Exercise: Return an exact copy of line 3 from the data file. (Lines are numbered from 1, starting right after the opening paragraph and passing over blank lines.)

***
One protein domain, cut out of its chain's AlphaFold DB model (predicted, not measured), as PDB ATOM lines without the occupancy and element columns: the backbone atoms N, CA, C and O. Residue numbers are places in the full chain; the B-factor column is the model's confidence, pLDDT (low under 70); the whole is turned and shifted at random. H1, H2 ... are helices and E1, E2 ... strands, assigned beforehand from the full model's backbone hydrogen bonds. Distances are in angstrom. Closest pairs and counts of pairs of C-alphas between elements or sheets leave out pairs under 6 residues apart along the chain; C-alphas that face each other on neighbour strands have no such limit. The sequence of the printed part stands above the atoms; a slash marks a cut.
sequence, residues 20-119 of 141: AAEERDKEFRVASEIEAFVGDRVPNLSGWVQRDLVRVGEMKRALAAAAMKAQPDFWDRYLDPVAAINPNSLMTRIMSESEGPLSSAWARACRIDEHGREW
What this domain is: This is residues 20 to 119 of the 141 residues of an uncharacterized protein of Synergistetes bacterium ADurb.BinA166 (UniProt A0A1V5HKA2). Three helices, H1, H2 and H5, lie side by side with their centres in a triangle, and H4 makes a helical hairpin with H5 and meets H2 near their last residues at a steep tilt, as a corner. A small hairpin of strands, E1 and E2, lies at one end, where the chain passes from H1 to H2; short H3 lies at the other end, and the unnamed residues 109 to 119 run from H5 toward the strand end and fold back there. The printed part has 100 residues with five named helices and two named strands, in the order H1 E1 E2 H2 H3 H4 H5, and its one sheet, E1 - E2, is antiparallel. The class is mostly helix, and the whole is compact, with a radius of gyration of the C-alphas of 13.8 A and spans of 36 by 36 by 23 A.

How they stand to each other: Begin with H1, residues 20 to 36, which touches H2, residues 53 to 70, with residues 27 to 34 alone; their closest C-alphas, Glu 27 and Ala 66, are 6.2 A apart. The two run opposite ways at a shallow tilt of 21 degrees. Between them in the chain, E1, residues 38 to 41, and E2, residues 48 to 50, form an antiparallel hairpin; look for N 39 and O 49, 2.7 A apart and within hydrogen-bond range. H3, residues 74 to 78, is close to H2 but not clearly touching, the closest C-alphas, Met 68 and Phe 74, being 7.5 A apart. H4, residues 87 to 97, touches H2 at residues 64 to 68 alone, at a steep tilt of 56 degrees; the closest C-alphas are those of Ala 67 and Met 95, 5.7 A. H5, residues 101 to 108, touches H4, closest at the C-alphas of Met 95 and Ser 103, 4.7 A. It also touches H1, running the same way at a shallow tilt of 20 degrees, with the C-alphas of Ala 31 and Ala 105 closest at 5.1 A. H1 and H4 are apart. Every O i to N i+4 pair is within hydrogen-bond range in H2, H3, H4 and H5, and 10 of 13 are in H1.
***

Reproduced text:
How they stand to each other: Begin with H1, residues 20 to 36, which touches H2, residues 53 to 70, with residues 27 to 34 alone; their closest C-alphas, Glu 27 and Ala 66, are 6.2 A apart. The two run opposite ways at a shallow tilt of 21 degrees. Between them in the chain, E1, residues 38 to 41, and E2, residues 48 to 50, form an antiparallel hairpin; look for N 39 and O 49, 2.7 A apart and within hydrogen-bond range. H3, residues 74 to 78, is close to H2 but not clearly touching, the closest C-alphas, Met 68 and Phe 74, being 7.5 A apart. H4, residues 87 to 97, touches H2 at residues 64 to 68 alone, at a steep tilt of 56 degrees; the closest C-alphas are those of Ala 67 and Met 95, 5.7 A. H5, residues 101 to 108, touches H4, closest at the C-alphas of Met 95 and Ser 103, 4.7 A. It also touches H1, running the same way at a shallow tilt of 20 degrees, with the C-alphas of Ala 31 and Ala 105 closest at 5.1 A. H1 and H4 are apart. Every O i to N i+4 pair is within hydrogen-bond range in H2, H3, H4 and H5, and 10 of 13 are in H1.